Children with disabilities treated to KNP trip

The group of children with disabilities and their caretakers had a great time learning about rhinos and other animals found in the KNP at Berg en Dal Rest Camp's Rhino Hall.

BERG-EN-DAL – In the last days of Tourism Month, children and caretakers from Bahlegithi Disabled Centre, based at a church in Carolina, were taken on a special overnight trip in the Kruger National Park (KNP).

The group visited Berg-en-Dal Rest Camp near the Malalane Gate last Friday (September 28) and were delighted by the experience, as the majority had never been on any kind of holiday.

They were treated to lunch, before Lucia Hlatshwayo entertained them with trivia about the KNP and its animals.

READ: KNP announces a drop in rhinos poached in 2018

Following her animated and practical presentation, kids and caretakers enthusiastically answered questions about the Big Five, KNP and national parks.

The group then moved to the Rhino Hall, where Hlatshwayo told them more about rhinos, the species’ history and shared other interesting nature facts.

Lucia Hlatshwayo of the KNP guides the group through a tour of the Rhino Hall.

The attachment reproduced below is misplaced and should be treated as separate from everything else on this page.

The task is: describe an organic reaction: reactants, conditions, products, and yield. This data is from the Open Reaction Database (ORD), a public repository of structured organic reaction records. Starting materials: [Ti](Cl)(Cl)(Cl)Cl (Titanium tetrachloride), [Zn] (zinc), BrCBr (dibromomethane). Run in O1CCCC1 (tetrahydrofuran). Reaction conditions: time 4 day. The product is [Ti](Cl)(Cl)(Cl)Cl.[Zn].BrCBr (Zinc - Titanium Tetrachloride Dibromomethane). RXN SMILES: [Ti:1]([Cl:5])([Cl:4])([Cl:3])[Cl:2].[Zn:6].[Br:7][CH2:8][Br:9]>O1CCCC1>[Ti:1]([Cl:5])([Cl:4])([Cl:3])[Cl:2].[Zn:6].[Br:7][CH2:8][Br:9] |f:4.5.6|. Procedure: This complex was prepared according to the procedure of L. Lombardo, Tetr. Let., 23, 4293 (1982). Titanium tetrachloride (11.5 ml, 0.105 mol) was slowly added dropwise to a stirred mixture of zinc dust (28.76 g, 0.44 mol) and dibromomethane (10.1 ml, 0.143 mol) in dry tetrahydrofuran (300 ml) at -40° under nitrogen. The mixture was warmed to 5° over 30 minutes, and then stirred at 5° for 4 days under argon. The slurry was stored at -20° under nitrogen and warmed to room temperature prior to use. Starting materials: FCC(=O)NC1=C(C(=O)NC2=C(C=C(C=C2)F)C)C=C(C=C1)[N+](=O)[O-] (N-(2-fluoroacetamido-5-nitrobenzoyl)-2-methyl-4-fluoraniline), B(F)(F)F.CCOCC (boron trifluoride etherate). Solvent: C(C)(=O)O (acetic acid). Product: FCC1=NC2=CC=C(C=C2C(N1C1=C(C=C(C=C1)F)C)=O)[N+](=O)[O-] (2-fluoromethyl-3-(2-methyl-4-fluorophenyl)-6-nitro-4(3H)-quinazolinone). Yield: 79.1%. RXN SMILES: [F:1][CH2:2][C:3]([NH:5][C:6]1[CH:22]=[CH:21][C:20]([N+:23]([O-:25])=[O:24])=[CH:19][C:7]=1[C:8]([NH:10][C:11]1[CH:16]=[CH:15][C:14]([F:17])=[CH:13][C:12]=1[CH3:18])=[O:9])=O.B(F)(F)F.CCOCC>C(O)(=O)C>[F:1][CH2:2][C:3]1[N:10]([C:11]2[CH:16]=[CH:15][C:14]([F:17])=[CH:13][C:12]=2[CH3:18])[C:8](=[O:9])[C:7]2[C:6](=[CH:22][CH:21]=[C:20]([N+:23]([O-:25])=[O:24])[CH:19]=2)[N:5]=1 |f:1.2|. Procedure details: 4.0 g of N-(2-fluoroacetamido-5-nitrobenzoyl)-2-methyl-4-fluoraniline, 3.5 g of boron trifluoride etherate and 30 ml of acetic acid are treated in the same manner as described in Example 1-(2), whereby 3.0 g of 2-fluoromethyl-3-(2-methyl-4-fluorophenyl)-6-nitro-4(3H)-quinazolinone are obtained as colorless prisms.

At the end of the tour, several of the children joined their guide in “kissing” the floor in symbolism of their pledge to protect the environment and animals.

During their drive to Skukuza, where they stayed overnight, they had a chance to do some game viewing.

Dinner and breakfast at Skukuza’s restaurant was a great treat and the kids enjoyed the experience immensely. By the time they left the KNP via Numbi Gate, they had spotted three of the Big Five.

READ: Hyenas spotted wandering near Croc Bridge

Thandi Nkosi and Tumelo Mabitsela, of DSD’s office on the status of disabled persons, explained that their office chooses a school or care centre for children with disabilities in the province each year during tourism month and takes them on a trip to the KNP.

The group of children with disabilities and their caretakers pose with officials from the DSD and KNP at the end of their visit to Berg-en-Dal Rest Camp.

September is Deaf Awareness and Albinism month and the two officials said that their office strived to raise awareness about disabilities.

“It’s time people see the person, not the disability, and bring their dignity back,” Nkosi said.

The DSD is planning several events to raise awareness during November, which is designated as Disability Month.

  AUTHOR
Retha Nel

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